The Coast Guard

These guys work for Homeland Security these days, with the ability to be placed under the Navy if necessary. They do all kinds of things, but be aware they are actually credentialed federal law enforcement.

Special Operations

Let's get to this -- a lot of writers like to center their stories on Special Operations because it is cool. All Special Operations arose from the need for extremely highly trained personnel to exploit tactical situations where larger units would not be useable.

Army Delta Force aka the Combat Applications Group (CAG), Navy SEALs, Army Special Forces, Army Rangers, Air Force Combat Control Teams, Air Force Pararescue (PJs) and MARSOC Marines (Marine Raiders) are all examples of special operations units. There are more, some of which don't even have official names, and some of which disappear like illusions when you try to look directly at them. Each of these units has a very specific mission set and very specific capabilities. None of them are easy to get into, and there's no relaxing once you are in, you have to keep an edge. Crazy and brave doesn't cut it in these units, you have to be a professional, and act like one.

Take the time to learn a little bit. It doesn't take long to read a Wikipedia entry on whatever type of unit you are using. Then you can avoid things like "USMC Ranger."

While we are at it, the term "Operator" really applies to CAG/Delta Force. The term differentiates the shooter from the support personnel in the organization (although in CAG, the support personnel are pretty damn good shooters too). Most other organizations have their own designators: SEALs are SEALs, Rangers are Rangers, and so on. The term "Operator" has become a little more widely applied than it originally was, but Delta certainly has the claim on the term.

Intelligence "activities" have "Operatives," not Operators; mind you, they are damned dangerous by any reasonable measure. Annoyingly, they generally appear to be more like the boring IT guy than anything dangerous or cool until they shoot you. They also tend to be much less idealistic and much more brutally pragmatic.

None of these are large organizations, most are actually pretty small. There are probably less than 100,000 special operations troops of all types on active duty in the US military.

There are about 4,000 Navy SEALs on active duty and if you read fiction, it is pretty clear that their wives have no idea and often think they are pathetic weaklings.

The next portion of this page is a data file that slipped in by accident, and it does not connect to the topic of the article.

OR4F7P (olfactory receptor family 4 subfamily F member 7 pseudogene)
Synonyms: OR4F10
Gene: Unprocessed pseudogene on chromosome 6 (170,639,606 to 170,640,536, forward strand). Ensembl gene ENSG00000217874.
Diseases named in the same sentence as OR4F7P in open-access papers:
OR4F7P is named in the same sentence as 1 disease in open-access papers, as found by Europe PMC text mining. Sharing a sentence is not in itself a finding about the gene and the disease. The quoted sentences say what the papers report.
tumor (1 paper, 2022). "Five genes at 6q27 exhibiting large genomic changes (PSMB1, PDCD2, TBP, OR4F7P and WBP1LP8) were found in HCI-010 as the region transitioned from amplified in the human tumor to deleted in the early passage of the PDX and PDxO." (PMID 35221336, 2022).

Yeahhhhh. No.

Whether it is SEALs, Delta Force, SAS, or any of dozens of special organizations or activities, the spouses always have some idea. With all the training they have to do, it's pretty obvious. Wives talk and form all kinds of networks so they always know more than they should anyway. Most of these guys are also pretty obvious alpha males as well and that usually doesn't change when they get out. Despite an insane divorce rate due to long separations and heavy training schedules, most are also married. Stable people tend to get married, and these units, especially the more elite ones, want stable people. You don't give this kind of training to some gung-ho screw-ball, you need him to have his head on straight.

Incidentally, the vast majority of these special mission unit types - Operators, operatives, SEALS, Rangers, etc. - are enlisted guys, because that is where the necessary skill sets reside. Sergeants, Petty Officers, etc. Recruiting to these units takes various forms, from open try-outs to targeted recruitment for skill sets. Getting through the selection course for these organizations is incredibly tough. The higher echelon units such as CAG and SF often get their recruits from the Ranger Regiment.

Combat

For the most part, war is pretty boring. It is uncomfortable - too hot, too cold, too dirty, whatever -- but boring. The majority of the time is spent sitting, driving or walking around waiting for something to happen.

Actual combat itself is, however, incredibly intense. Every firefight is different; some are remarkably noisy with thousands and thousands of rounds fired, explosions, air support and hours and hours of fighting for an advantage. Some are nearly silent, with a few, usually lethal, shots fired and end in seconds, with barely a ruffle of activity.

How to win a firefight

Bring many friends. Numbers are important. It's a math problem; the more you can subtract from their side faster, the more likely you are to win.

Bring many long guns -- rifles - with lots of ammo. Rifles shoot farther and harder. Use them.

Aim your shots and shoot first if possible. Preferably before they are even aware you are there.

Hide from bullets: use solid, bullet-proof cover once the lead starts flying. Your car is not bullet proof, except maybe the engine block. Neither are most house walls, couches or refrigerator doors.

Bravery does not make you bulletproof. Nor does exercise, cool uniforms or operator beards. Bullets do not care. They can't, they are just chunks of metal moving at very high speeds and your goal is to not be in their path. Because at the intersection of physics and anatomy, you lose. And getting shot hurts a lot.